Singlespeed conversion

jamesyp21
jamesyp21 Posts: 36
edited July 2012 in Workshop
Right, so I am very new to the fettling world, and having bought one of the Lidl stands the other day, I feel I should use it to build something useful with something that is falling apart in my shed.

I have an old Dawes 200 road bike and I want to make is a singlespeed, so I was going to buy this:

http://www.winstanleysbikes.co.uk/product/8526/DMR_Single_Speed_Chain_Tensioner_Kit

Is this all I need for the rear wheel? I am able to deal with the front cog myself.

Thanks,

James

Comments

  • daveyroids
    daveyroids Posts: 223
    That looks about right. Welcome to my world I love single speed / fixed. Don't know why but I fell like I'm 10 years old again when I'm riding mine.
  • jamesyp21
    jamesyp21 Posts: 36
    That's kind of what happened to me when I borrowed my brothers Spesh Langster.

    Also, embarrassingly, how I feel when cycling a Boris Bike around London!

    Thanks for the confirmation. I'll get cracking and be a "fakenger" in no time!
  • daveyroids
    daveyroids Posts: 223
    Was thinking,

    Don't know your budget or preferances but I bought a Giant Bowery on Ebay fairly cheaply which was collection only (£140). You could then have a proper single spped and a geared? Just a thought.
  • cycleclinic
    cycleclinic Posts: 6,865
    If your old dawes has forward sliding dropouts then you will not need the tensioner. If you cannot get the chain to join with your cog choice then a half link would have to be used or use a different rear cog. Each tooth added/taken away adds/takeaway 1/4" from the chain wrap.

    I ride two MTB's with vertical dropouts, single speed with no tensioner. That works well also but you have to pick the sprocket sizes correctly so the chain joins, pretty easy to do though. Also the bike has no way of compensating for the inevible chain wear and therefore chains have to be changed more regulaly but chain life is still good enough and KMC single speed Z510 or 8 speed Z82 chains are pretty cheap. Wait for the folk who will tell you this tensionerless method is daft and does not work well for long. I have some experience that says otherwise.

    There are many ways to skin this cat.
    http://www.thecycleclinic.co.uk -wheel building and other stuff.
  • daveyroids
    daveyroids Posts: 223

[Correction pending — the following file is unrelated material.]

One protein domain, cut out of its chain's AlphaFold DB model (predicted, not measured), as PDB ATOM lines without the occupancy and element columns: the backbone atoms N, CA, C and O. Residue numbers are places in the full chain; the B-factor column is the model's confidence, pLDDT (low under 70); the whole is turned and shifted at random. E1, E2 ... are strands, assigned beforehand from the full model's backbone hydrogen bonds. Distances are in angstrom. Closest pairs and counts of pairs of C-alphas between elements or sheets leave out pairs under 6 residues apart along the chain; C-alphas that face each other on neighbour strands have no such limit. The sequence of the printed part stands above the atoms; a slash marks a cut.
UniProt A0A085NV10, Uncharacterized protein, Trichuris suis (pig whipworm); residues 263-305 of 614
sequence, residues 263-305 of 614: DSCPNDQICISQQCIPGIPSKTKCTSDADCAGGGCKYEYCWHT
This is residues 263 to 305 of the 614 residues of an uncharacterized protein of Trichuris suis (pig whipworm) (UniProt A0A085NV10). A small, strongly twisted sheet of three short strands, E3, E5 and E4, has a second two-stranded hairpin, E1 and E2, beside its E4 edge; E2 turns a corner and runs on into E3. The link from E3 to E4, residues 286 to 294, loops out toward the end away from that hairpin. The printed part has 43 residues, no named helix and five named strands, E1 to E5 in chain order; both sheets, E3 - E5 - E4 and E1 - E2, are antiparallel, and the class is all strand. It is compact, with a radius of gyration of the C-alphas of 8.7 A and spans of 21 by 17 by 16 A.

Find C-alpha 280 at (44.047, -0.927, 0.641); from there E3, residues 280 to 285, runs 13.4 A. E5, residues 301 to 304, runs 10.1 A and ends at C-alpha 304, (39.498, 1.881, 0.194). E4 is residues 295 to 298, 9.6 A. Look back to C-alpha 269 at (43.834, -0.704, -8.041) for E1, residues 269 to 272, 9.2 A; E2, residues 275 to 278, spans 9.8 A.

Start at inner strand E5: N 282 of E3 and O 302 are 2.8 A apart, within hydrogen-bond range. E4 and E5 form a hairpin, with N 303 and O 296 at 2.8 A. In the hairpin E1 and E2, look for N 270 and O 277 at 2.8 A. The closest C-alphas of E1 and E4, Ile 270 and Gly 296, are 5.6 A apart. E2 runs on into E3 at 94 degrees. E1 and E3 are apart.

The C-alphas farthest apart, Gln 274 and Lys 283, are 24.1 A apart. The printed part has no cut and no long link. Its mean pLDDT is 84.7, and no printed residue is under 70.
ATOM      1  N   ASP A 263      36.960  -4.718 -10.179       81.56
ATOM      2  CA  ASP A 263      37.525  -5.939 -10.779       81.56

Sheldon Brown writes about that. Never tried it myself but I know I can run my fixed gear for sometimes a season without needing to adjust the wheel to take up the slack. Like you say chains can be purchased at a reasonable price and experience has shown me that a cheap chain does just as well as an expensive one on single speed.
  • nicklouse
    nicklouse Posts: 50,675
    If your old dawes has forward sliding dropouts then you will not need the tensioner. If you cannot get the chain to join with your cog choice then a half link would have to be used or use a different rear cog. Each tooth added/taken away adds/takeaway 1/4" from the chain wrap.

    I ride two MTB's with vertical dropouts, single speed with no tensioner. That works well also but you have to pick the sprocket sizes correctly so the chain joins, pretty easy to do though. Also the bike has no way of compensating for the inevible chain wear and therefore chains have to be changed more regulaly but chain life is still good enough and KMC single speed Z510 or 8 speed Z82 chains are pretty cheap. Wait for the folk who will tell you this tensionerless method is daft and does not work well for long. I have some experience that says otherwise.

    There are many ways to skin this cat.
    Tis how I run my SS XC bike. I also run a half link chain ;)
    "Do not follow where the path may lead, Go instead where there is no path, and Leave a Trail."
    Parktools :?:SheldonBrown
  • jamesyp21
    jamesyp21 Posts: 36
    Thanks for the advice.

    As far as just buying one goes, part of my logic is that I want to learn more about bikes and I decided a straightforward conversion would let me see how I fit the basics.

    I did think about making my life more difficult by just adjusting chain lenght etc, but I think I may go with the tensioner for ease, and potentially lose it after a few months.
  • daveyroids
    daveyroids Posts: 223
    I'm up for tinkering with bikes. I built my first fixed from an old Raleigh feame and used a screw on block wheel. I learned loads from setting is up and especially the problems I faced to get the chain to run in line. Good stuff!